Turk activists protest ship carrying Spanish waste
ANKARA - Environmental activists blocked entrances to the Spanish Embassy in Turkey yesterday to demand that a ship laden with toxic waste return to Spain.
The St. Vincent-flagged MV Ulla, owned by Turkish shipping line Mavi Deniz, arrived in the Mediterranean port of Iskenderun in February with ash from coal-burning power plants in northern Spain, an Iskenderun port official said.
A Turkish court ordered the ship to remain at the port after the Environment Ministry said the fly ash contained chromium VI at levels banned in Turkey, a Greenpeace statement said.
Authorities have barred the ship from sailing until the Spanish government permits it to return with its cargo for fear the ship may dump it at sea, the port official said.
Greenpeace activists chained themselves to the embassys gates and strung a banner reading "Spain, take back your toxic waste" on the side of the mission.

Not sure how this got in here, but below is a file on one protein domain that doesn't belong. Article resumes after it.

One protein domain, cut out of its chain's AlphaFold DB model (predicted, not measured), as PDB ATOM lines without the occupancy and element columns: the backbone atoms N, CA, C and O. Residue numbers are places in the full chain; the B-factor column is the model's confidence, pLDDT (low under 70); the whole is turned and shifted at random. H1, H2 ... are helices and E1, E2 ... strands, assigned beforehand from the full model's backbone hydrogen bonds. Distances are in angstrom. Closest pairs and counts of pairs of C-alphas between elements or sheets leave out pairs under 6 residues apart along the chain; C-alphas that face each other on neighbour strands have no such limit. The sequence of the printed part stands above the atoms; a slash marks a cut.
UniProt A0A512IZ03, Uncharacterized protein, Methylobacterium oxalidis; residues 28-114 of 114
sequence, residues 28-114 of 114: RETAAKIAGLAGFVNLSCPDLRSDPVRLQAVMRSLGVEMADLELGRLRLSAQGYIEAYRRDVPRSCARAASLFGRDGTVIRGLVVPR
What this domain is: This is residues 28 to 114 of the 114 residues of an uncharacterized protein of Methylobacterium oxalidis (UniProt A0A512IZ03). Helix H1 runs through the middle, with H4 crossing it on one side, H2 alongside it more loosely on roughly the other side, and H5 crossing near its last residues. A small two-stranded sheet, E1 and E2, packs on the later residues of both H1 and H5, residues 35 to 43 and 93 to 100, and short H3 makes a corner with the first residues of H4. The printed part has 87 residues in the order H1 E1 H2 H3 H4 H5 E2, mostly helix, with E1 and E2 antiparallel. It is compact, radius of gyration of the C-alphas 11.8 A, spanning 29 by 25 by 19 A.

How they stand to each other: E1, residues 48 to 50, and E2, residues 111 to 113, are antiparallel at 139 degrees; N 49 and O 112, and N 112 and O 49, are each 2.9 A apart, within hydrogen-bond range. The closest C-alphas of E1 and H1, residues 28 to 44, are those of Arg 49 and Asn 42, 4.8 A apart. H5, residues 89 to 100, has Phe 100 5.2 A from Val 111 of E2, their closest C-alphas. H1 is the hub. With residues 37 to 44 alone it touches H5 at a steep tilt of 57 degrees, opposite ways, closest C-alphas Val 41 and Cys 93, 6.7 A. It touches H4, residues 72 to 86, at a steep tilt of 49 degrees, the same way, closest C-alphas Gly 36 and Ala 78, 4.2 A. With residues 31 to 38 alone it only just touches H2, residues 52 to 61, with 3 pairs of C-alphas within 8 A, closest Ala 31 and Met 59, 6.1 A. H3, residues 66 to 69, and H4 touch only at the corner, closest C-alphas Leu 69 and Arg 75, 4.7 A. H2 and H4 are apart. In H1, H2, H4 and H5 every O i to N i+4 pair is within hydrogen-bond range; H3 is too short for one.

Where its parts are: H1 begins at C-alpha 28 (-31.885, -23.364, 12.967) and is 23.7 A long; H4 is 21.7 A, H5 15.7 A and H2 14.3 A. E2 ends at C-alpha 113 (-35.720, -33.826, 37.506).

They also delivered a letter for the ambassador, which an embassy official said was sent to Madrid.
"The Spanish government wont escape its legal obligations, though its quite dubious that the legal obligations are there," the official said.
Spain does not consider the chromium levels toxic, he added.
Greenpeace said Spanish construction firm Dragados bought the material for a dam project in Algeria. Upon its arrival, Dragados refused the shipment, saying it was flawed.
Tolga Temuge, who works on Greenpeaces toxic chemicals campaign, said Turkish law bars the government from accepting the material.
Spanish courts should determine who is responsible for the cargo and must pay for its disposal, he said.
"Otherwise, this ship will dump the waste in the Mediterranean Sea. Is that what Spain wants?" Temuge said.
REUTERS NEWS SERVICE
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